How to Optimize an EV Road Trip

by Roderick W. Smith, rodsmith@rodsbooks.com

Originally written: June 25, 2022; most recent update: September 21, 2022

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Introduction

Battery electric vehicles (BEVs; or EVs for short, although fuel cell electric vehicles, or FCEVs, are another type of EV not covered on this page) are starting to move from fringe products to mainstream ones. According to Auto Advocate (YAA), BEV sales as a percentage of all new car sales in the United States rose from 2.5% in Q1 of 2021 to 5.2% in Q1 of 2022. Most analysts expect this trend to continue, and many nations are taking steps to ensure it does, by passing legislation to ban the sale of cars powered by internal combustion engines (ICE vehicles) after some date. Seeing the writing on the wall, many manufacturers have announced the end of ICE development efforts, and are instead shifting to research and development of batteries and electric drivetrains, and are converting factories to build batteries and EVs rather than ICEs, transmissions, and ICE vehicles.

EVs are gaining in market share for a number of reasons. They're quiet, they produce excellent acceleration from a stop, they accelerate smoothly (without the shifts associated with ICE vehicles' transmissions), they're inexpensive to run and to maintain, and they produce less CO2 emissions over their lifetimes than do ICE vehicles. EVs make excellent day-to-day commuting vehicles. In the US, the average car is driven an average of about 35 miles each day, which is well within the range of any modern EV. Owners who have a place to charge at home can plug in when they get home and leave with a full charge the next day, thus simplifying the task of "fueling" the car. Even before gas price increases beginning in 2021, the electricity to drive an EV was less expensive than gasoline or diesel used to drive a comparable ICE vehicle.

EVs, though, have drawbacks. As of mid-2022, EVs cost more than comparable ICE cars, the selection of styles of EVs is more limited than in the ICE marketplace, and EV-charging infrastructure for those who can't charge at home is limited. These drawbacks are all slowly fading; EV prices are dropping (although this trend has temporarily reversed because of supply-chain problems and spiking gas prices in 2021), new models are filling gaps in model lineups, and public charging infrastructure is improving. Thus, although EVs still aren't perfect for everybody, they're good options for more people today than just a few years ago.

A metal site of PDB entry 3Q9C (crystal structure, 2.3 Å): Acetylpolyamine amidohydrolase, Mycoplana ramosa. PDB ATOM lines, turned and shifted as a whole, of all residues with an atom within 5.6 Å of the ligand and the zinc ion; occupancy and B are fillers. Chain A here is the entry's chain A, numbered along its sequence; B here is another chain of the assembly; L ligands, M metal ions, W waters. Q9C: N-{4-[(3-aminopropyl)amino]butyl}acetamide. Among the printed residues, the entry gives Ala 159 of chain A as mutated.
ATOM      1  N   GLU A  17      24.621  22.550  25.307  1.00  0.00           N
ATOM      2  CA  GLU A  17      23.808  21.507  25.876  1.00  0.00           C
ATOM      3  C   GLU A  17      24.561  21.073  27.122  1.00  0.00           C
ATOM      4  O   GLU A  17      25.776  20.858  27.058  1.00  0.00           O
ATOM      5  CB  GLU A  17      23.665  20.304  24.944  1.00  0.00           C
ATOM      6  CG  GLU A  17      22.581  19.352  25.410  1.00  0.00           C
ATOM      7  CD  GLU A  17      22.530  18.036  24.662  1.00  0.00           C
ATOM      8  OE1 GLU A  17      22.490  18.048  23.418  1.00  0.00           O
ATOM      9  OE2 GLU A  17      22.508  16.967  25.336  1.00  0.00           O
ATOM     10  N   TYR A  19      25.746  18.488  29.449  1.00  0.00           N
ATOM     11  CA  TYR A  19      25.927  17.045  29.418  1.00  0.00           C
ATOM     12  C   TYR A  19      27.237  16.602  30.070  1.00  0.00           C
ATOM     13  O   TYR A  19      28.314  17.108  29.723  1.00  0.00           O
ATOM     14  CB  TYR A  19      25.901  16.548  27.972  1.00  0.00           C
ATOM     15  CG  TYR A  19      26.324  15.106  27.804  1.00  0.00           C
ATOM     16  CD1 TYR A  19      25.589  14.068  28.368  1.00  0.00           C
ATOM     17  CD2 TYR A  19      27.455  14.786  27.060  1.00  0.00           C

One area that remains a concern for many potential EV buyers, though, is road trips. Driving an EV on a road trip is different from driving an ICE vehicle on the same road trip. Given the importance of road trips in many peoples' lives, this fact can be a concern for many potential or new EV buyers. The issue is not helped by sensationalist media reports, like this one on the Fox Business Web site, which relate nightmarish tales of EV road trips gone bad. I've written this Web page to help you understand what EVs can and can't do on a road trip, and how you might need to change your thinking and planning for an EV road trip compared to ones you've taken in an ICE vehicle in the past. In many (probably most) cases, EVs can handle road trips just fine. Doing so requires a little knowledge, though.

Although there is specialized knowledge associated with driving an EV on a road trip (or in general), it should be noted that driving an ICE vehicle on a road trip (or in general) also requires some ICE-specific knowledge. For instance, when driving an EV, you must know about DC fast charging standards (Tesla, CCS, or CHAdeMO, described later); but for an ICE vehicle, you must know about different fuel types (diesel vs. gasoline; octane values; etc.). The EV knowledge is different from that required to drive an ICE vehicle, and since you're already familiar with the ICE details, learning how to do it in an EV may seem like a hassle. The advantages of an EV in general, though, more than compensate for having to learn about EV charging issues on a road trip, at least if you're in that group of people for whom an EV makes sense for daily driving.

I have personal experience with EV road trips. I've owned a Tesla Model 3 since March of 2019, and I've taken it on several road trips. Shortly after taking that first road trip, I documented it (1831 miles round trip). Although Teslas have a reputation as excellent road-trip EVs thanks to their charging speed and the reliability of Tesla's Supercharger network, I also own Tesla's CHAdeMO adapter, which enables my car to charge at the same third-party charging stations that other EVs use. Thus, I know what it's like to use them, too, and in fact I've done so on some of my road trips. Thus, my own knowledge extends at least a bit beyond the realm of Tesla's walled garden.

Understanding DC Fast Charging

EVs, of course, run on electricity, and BEVs, in particular, are charged from the electric grid. In day-to-day use, most owners charge their EVs using an electric vehicle supply equipment, or EVSE. Most EVs come with a level 1 EVSE, which plugs into an ordinary 120-volt outlet and charges the car very slowly — at these speeds, a typical EV would take several hours to replenish a typical 35-mile commute and two or more days to fully charge from near-empty. Thus, many owners buy level 2 EVSEs, which plug into a 240-volt outlet or are hard-wired like a whole-house air conditioner. A level 2 EVSE can replenish a 35-mile drive in a matter of about an hour, depending on the vehicle and EVSE. When fully drained, an EV's battery can be fully charged overnight on a typical level 2 EVSE.